a) The actual intended order, which is as they were released: Dead Money, Honest Hearts, Old World Blues, Lonesome Road. This also gives you the backstories of the characters you meet in the "right" order (e.g., you meet Christine first, THEN learn how she got where she was, etc.; you get hints about Ulysses and his story before finally meeting him face to face). This also halts some storyline awkwardness because, for example, you can't say to Christine, "Hey, I found your recordings in the Big MT!" in Dead Money even though you should be able to if you did.

b) As above, but Honest Hearts first, because the other three are something of a trilogy, whereas Honest Hearts is backstory for the main game. Honest Hearts is also by far the easiest.

c) The Ulysses to Christine/Elijah path: Honest Hearts again because it's easiest and there's some brief connection to Ulysses and getting Legion History, then track down Ulysses himself in Lonesome Road. He'll mention visiting the Big Empty and "the woman" he got the recorder from, and then that'll lead you to the messes Ulysses and Elijah made in Big Mountain, as well as picking up on Christine's history. Then follow Christine and Elijah to Dead Money and end the trail. Which actually sounds close to what Cap'n is doing.

d) The DeathQuaker's personal save the best for last method: Lonesome Road (because, sorry guys, glad you had fun with it, but I still find it boring as f&!+ and I'd rather swallow bleach than listen to that loser douchebag Ulysses ramble), Honest Hearts (bland but beautiful looking), Dead Money (mixed bag but Christine!), Old World Blues (brains in jars! Dr. Venture! Christine's voice! Doctor Who references! General hilarity and death!). Obviously your mileages will and have varied greatly.

e) The one that's right for you!

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Despite my saving I'd leave the game be for a week I of course ended up both trying to tie up some loose ends and starting a new game. This game is one of the most addictive ones I've played in awhile... it is HARD to stop once you start! I'm not going to join that one Russian dude in any lawsuits but I did delete the shortcut to encourage me to avoid temptation while I get some other work done. :)

Prior character was Rosie: melee, Str, Cha, nice, "heroic" person. New character is Jinx Jones: high Per, Agil... still also decent Cha but this to be mercenary and demand payment rather than be nice to people. Pistol and stealth/thieving focus. It's amazing to be high Agil and Per after the first game... so many action points! So much better gun accuracy! (But Jinx couldn't punch or stab to save her life.)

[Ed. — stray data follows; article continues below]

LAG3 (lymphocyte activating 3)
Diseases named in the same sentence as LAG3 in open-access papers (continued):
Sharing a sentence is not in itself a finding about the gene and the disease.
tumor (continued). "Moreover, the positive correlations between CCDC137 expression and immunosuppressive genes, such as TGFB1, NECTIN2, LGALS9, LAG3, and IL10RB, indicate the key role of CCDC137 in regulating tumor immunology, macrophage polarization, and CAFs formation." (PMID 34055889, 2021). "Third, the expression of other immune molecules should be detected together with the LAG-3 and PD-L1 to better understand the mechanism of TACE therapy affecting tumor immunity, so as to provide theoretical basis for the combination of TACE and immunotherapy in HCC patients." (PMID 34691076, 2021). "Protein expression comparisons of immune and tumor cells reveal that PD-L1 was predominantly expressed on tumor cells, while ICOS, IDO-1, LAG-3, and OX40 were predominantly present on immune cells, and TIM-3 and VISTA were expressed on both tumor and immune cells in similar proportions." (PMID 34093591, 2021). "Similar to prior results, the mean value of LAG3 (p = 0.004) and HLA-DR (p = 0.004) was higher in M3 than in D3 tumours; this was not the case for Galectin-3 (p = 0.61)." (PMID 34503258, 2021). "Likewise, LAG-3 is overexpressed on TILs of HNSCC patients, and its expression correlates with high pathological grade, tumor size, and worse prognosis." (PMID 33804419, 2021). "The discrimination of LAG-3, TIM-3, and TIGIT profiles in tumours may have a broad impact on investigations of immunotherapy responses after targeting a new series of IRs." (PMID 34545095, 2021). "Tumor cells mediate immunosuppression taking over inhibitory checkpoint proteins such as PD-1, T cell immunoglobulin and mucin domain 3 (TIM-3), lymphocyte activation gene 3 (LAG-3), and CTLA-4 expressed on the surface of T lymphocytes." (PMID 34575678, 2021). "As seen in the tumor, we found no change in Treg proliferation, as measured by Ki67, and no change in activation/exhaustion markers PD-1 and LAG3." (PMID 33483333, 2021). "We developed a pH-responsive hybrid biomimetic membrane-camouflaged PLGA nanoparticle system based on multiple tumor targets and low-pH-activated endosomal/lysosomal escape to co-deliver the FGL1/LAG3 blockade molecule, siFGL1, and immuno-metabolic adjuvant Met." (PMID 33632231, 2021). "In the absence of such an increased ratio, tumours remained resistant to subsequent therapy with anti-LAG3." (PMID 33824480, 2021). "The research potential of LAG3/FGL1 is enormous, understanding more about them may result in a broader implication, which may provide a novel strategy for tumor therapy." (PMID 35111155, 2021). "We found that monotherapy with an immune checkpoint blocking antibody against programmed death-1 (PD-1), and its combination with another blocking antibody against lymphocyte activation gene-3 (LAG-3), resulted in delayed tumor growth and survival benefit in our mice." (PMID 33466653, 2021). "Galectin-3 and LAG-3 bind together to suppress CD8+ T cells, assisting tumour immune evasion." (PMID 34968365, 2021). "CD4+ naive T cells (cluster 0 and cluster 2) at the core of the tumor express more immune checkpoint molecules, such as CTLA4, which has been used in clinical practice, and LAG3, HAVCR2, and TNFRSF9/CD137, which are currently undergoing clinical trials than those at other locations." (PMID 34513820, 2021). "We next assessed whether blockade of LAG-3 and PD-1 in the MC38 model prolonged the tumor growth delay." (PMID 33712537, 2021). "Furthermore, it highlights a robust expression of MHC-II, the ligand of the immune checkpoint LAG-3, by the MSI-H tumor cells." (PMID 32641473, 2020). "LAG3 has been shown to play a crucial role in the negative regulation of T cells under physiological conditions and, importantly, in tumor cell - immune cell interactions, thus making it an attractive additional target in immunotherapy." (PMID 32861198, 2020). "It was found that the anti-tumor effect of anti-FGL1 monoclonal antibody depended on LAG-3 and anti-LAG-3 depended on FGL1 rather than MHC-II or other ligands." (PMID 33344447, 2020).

I remember reading some doofus commentary on the Internet at Fallout 4 would "have no replay value" because "all game starts are the same." And I guess, yes, you will always start in the House of Tomorrow married to Nate/Nora (just as you will always start off leaving Vault 13/always be the Vault 13-dweller's grandchild and tested for worthiness/always be dealing with young life in Vault 101/always chatting to Doc Mitchell after a near fatal head injury)... but from there... my playthrough is already WAY different from my first. I decided my new character was too horrified at the world she had entered, and not wanting to see her home in ruins, she ignored the directive to go home and instead wandered away from Sanctuary Hills in the opposite direction, hugging the western edge of the map. Discovered locations right off the bat that I never found in playthrough 1 (along with some useful magazines and such I also never found). Where in the first game the first people I ran into were some innocent settlers burying a friend, in the second the first people I saw were hostile raiders setting out to kill me. It's amazing how that assists the roleplay of playing someone who has decided to abandon hope--and maybe her child--and just try to survive however she can.

I've mostly wandered around alone so far and explored, and only done one or two brief sidequests (one I did not do/never ran into in my first playthrough). Found a whole "story" of a failed Railroad mission which was interesting. I've done a lot of exploring and looting, including of some unmarked little spots on the map with little shacks, caches, etc. I found a suit of power armor on a truck, which I used to help explore a nearby irradiated area and then fight some well-armed raiders. I should probably put it back on to fight that yao-guai that laughed off my bullets and killed me at a campsite I was trying to loot. Other moment of embarrassing death was me sneaking up on a raider, failing because I'm (player, not character) clumsy, and her killing me. I didn't attack her the next time, sneaking past, and realized she was sitting over the grave of a fellow raider. I decided to let her mourn her friend in peace. My character's mercenary, but not sadistic. (Sadistic playthrough may have to come later.) It's nice to play a character who CAN successfully sneak well.